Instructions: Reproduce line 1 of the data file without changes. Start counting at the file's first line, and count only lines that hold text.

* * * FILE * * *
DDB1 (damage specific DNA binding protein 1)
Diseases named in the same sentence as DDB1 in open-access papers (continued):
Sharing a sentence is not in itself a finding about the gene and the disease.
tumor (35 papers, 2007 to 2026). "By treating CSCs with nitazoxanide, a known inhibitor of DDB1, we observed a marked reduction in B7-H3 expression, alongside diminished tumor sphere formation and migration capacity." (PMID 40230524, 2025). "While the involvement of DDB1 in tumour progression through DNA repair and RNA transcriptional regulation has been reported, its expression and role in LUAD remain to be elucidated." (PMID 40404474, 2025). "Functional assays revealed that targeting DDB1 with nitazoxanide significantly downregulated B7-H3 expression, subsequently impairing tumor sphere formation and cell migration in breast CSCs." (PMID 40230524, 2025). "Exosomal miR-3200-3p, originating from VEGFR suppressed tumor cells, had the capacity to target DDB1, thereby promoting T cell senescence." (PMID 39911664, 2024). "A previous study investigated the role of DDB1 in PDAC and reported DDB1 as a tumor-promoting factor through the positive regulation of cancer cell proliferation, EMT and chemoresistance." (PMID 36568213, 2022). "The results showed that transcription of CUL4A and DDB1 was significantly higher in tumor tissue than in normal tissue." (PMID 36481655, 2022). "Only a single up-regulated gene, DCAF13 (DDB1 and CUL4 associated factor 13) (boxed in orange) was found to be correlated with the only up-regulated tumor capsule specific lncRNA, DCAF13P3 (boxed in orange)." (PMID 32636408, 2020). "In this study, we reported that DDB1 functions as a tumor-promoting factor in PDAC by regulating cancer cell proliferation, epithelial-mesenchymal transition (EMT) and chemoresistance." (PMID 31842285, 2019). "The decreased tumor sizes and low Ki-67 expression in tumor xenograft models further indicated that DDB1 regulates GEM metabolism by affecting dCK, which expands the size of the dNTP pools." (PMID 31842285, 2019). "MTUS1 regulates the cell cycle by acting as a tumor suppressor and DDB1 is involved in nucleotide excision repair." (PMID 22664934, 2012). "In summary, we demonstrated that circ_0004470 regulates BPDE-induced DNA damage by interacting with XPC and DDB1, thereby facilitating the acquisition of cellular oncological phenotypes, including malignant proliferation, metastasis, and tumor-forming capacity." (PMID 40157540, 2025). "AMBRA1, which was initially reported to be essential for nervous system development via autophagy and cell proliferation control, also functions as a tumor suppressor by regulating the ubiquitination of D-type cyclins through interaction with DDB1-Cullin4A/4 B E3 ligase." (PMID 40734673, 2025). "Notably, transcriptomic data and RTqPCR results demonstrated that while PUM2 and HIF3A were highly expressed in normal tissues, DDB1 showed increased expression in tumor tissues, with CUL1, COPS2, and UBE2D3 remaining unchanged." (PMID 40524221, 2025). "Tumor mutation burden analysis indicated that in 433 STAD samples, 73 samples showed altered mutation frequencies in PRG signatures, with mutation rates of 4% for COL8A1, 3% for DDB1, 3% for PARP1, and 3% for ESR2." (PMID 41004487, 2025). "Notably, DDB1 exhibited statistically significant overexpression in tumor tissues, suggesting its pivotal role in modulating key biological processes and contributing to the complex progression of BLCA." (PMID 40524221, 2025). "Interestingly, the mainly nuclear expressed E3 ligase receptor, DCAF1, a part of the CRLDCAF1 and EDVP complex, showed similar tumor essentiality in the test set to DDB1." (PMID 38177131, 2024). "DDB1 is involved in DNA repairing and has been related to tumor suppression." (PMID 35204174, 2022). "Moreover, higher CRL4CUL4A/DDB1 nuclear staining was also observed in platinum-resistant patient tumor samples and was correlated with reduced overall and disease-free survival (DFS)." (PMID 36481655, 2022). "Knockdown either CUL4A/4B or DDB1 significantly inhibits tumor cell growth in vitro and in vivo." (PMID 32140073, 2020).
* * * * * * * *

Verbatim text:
DDB1 (damage specific DNA binding protein 1)